This means that not only does our vision of the future must account for these changes in student behaviour but even the tools of the present should reflect these. Certainly, there cannot be a quick-fix solution or an instant magician’s wand that can impart all these skills in our students. But the good news is that a field as diverse and creative as arts can help impart most of these above-mentioned skills. As an umbrella term, arts encompasses a wide variety of activities that are classified so because of the nature of their creative output. These include but are not restricted to painting and drawing, film and music, writing, performance art and drama, among others. To begin with, practical arts help to develop motor skills, critical thinking skills and a general ability to think out of the box. Given that the nature of this kind of learning is not output-oriented but instead to empower students with the idea of understanding a process, it acts as a cognitive stimulant. The breadth of freedom and flexibility that arts as a medium offer helps students broaden their horizons in a way that formulaic learning would never be able to achieve.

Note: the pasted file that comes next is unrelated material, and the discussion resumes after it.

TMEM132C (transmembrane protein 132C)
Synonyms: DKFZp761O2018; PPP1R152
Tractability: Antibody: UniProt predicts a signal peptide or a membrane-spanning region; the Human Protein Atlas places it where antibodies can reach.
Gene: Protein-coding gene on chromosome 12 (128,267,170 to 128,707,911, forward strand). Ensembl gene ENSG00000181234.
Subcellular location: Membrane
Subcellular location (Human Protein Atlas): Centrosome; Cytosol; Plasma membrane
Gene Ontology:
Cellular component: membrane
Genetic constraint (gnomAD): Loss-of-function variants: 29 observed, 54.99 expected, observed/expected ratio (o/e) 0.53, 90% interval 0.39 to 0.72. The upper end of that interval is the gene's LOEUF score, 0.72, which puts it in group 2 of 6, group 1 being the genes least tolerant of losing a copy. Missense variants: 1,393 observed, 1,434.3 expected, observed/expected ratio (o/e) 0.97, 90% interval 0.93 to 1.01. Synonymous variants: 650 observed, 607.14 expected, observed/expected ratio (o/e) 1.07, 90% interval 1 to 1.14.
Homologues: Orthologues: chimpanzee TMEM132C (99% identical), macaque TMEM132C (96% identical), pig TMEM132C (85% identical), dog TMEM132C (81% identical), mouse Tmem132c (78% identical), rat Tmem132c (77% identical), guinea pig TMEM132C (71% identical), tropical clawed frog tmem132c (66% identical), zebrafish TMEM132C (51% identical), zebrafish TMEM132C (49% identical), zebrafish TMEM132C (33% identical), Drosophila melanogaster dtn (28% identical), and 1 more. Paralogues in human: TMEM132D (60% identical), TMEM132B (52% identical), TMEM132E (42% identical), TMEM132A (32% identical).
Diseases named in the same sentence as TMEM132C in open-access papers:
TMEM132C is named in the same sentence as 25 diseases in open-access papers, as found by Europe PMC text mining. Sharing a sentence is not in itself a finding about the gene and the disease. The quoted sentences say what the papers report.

More specifically, in the current scenario, arts education also serves certain other functions such as accounting for classroom diversity. There have been reports of students suffering from mental health problems that go beyond exam stress but often lack redressal mechanisms or are unable to articulate their concerns. Scientifically, art therapy is also used to treat and managed mental health problems. Activities such as journaling, clay play and colouring are employed by mental health professionals to offer an outlet for self-expression to treat various psychological problems. It is one of the ways of ensuring that young people who may not have a n outlet for their feelings do not have any pent-up emotions which may trigger any negative responses such as self-harm.